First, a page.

CALL FOR ACADEMIC PAPERS, WORKSHOPS AND DEMONSTRATIONS (IUTA 10th Congress in Liège, Belgium)
CALL FOR ACADEMIC PAPERS, WORKSHOPS AND DEMONSTRATIONS
10th WORLD CONGRESS OF THE INTERNATIONAL UNIVERSITY THEATRE ASSOCIATION (IUTA – AITU)
MONDAY 30 JUNE TO FRIDAY 4 JULY 2014
University theatre and repertoire
One of the major issues in university theatre is repertoire. Who is performing what? For whom and why? Are there certain identifiable features of the university theatre repertoire, whether historical or contemporary, that distinguish it from other kinds of repertoire? If so, how and why?
These are the straightforward yet essential issues that the IUTA will be addressing at its 10th World Congress. University theatre has always maintained an innovative and complex relationship with the repertoire it presents, thereby clearly reflecting the singularity and diversity of its history, which goes back several hundred years. For example, university companies have produced works from the classical and medieval repertoire when these periods were completely ignored by commercial and professional theatres, as well as by amateur companies. In a number of countries, works by the great classical writers were performed only by university theatres; in other countries under authoritarian or dictatorial control, only university theatre groups dared to stray from the heavily beaten path of “official art;” on other fronts, university theatres were the only forum for marginalized communities and communities that were close to being so, which otherwise had no voice. It should also not be forgotten that university theatre played a major role in some of the most creative moments of the “long century” (from the late 19th century to the present) – in works affirming emancipation, anti-authoritarian views, identity, advocacy or even the counterculture of the sixties and seventies with its exploration of historical and postwar avant-garde movements.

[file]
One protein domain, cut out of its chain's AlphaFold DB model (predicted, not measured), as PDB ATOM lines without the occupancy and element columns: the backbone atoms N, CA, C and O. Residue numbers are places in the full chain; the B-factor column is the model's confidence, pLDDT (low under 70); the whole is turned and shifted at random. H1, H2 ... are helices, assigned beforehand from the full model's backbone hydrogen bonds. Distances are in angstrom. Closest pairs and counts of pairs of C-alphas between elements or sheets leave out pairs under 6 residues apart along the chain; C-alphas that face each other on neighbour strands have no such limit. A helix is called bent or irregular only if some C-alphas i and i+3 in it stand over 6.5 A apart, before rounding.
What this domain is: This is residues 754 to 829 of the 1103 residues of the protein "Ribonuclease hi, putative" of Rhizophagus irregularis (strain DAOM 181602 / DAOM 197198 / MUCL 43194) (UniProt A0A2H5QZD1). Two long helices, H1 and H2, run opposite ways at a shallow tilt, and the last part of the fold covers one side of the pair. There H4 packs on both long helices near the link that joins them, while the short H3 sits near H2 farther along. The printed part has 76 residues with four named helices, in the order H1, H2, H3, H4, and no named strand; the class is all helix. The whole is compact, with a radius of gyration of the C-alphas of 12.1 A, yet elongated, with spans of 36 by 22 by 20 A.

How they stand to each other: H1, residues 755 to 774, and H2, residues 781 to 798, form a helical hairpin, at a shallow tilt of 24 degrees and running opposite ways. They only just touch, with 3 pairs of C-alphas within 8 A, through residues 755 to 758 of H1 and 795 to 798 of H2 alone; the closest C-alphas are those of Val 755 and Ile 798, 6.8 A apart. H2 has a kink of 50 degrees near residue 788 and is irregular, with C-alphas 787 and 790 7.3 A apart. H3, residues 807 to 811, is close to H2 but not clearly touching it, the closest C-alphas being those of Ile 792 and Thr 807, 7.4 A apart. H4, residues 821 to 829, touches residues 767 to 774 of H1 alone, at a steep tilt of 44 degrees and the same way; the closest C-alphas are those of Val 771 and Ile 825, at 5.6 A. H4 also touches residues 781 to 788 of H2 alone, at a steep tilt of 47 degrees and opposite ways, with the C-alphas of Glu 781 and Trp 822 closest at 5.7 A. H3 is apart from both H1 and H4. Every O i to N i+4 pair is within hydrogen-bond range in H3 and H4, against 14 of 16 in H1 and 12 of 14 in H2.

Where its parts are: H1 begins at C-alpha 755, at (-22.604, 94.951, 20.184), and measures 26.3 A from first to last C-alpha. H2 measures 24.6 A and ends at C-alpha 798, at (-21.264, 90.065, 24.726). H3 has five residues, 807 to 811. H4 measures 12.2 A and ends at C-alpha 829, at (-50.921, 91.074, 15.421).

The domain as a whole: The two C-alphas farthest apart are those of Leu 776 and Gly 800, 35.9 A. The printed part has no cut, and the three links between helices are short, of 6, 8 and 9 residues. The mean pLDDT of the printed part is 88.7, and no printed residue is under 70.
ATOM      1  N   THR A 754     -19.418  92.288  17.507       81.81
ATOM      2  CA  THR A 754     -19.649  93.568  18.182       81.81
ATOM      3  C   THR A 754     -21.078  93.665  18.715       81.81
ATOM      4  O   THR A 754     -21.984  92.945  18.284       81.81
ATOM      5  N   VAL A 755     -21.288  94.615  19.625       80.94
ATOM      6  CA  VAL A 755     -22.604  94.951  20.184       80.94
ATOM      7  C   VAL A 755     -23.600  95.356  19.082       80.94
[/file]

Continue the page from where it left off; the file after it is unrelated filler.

The rapid development of theatre studies around the world since 1980, the proliferation of general, professional and paraprofessional university programs — in design, performance, management, facilitation, training and criticism — together with the growing number of festivals and the introduction of digital technologies, have all contributed to further enriching the dramatic range of university theatre.
Indeed, university theatre continually strengthens, transforms and enriches the world’s theatrical repertoire by addressing several important areas:
The IUTA ‘s 10th World Congress will therefore be a forum for academic dialogue on these important processes that have so far not been adequately researched and documented. The Congress steering committee is interested in both historical and contemporary approaches, and would like to feature case studies, theoretical papers and academic demonstrations or workshops. The Congress will be organized on the basis of the following areas of focus: